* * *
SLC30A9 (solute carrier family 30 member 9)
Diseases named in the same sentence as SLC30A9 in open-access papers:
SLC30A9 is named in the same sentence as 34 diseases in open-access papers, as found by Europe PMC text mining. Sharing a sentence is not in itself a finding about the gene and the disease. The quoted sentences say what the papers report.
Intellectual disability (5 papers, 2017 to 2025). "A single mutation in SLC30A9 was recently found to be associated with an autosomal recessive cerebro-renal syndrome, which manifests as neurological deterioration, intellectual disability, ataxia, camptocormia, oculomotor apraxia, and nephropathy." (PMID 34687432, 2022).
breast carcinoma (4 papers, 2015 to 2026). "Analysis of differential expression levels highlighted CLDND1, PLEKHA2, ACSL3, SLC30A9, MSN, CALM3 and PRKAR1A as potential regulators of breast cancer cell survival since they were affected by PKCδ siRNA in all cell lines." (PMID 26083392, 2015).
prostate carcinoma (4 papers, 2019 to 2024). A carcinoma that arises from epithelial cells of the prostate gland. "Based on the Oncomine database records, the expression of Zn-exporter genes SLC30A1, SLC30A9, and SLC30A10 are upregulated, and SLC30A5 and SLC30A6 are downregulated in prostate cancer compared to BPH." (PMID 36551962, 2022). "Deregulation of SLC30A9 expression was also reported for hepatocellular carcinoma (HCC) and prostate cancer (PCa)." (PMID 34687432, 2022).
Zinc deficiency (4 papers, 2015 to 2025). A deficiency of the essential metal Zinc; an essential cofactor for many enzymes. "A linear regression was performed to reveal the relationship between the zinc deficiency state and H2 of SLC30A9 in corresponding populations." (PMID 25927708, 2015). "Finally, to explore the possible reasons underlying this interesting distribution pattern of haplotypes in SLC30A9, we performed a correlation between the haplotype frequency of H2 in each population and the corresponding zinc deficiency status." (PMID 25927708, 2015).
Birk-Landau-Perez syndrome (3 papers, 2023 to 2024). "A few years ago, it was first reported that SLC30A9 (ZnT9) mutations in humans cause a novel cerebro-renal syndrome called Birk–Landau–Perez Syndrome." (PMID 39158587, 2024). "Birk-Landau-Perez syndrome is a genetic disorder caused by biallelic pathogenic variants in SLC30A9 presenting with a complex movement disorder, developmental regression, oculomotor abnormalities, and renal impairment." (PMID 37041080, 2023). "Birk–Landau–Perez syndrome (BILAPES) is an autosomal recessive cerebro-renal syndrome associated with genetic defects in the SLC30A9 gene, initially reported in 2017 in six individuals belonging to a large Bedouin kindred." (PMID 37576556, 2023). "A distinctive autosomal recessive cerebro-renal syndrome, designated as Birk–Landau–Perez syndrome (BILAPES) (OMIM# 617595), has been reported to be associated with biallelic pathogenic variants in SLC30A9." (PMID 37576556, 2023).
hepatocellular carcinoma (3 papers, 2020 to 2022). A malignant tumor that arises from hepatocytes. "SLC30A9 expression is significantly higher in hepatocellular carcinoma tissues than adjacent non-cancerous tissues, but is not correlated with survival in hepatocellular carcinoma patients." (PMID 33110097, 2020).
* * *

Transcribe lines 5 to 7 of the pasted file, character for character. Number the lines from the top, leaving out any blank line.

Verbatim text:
breast carcinoma (4 papers, 2015 to 2026). "Analysis of differential expression levels highlighted CLDND1, PLEKHA2, ACSL3, SLC30A9, MSN, CALM3 and PRKAR1A as potential regulators of breast cancer cell survival since they were affected by PKCδ siRNA in all cell lines." (PMID 26083392, 2015).
prostate carcinoma (4 papers, 2019 to 2024). A carcinoma that arises from epithelial cells of the prostate gland. "Based on the Oncomine database records, the expression of Zn-exporter genes SLC30A1, SLC30A9, and SLC30A10 are upregulated, and SLC30A5 and SLC30A6 are downregulated in prostate cancer compared to BPH." (PMID 36551962, 2022). "Deregulation of SLC30A9 expression was also reported for hepatocellular carcinoma (HCC) and prostate cancer (PCa)." (PMID 34687432, 2022).
Zinc deficiency (4 papers, 2015 to 2025). A deficiency of the essential metal Zinc; an essential cofactor for many enzymes. "A linear regression was performed to reveal the relationship between the zinc deficiency state and H2 of SLC30A9 in corresponding populations." (PMID 25927708, 2015). "Finally, to explore the possible reasons underlying this interesting distribution pattern of haplotypes in SLC30A9, we performed a correlation between the haplotype frequency of H2 in each population and the corresponding zinc deficiency status." (PMID 25927708, 2015).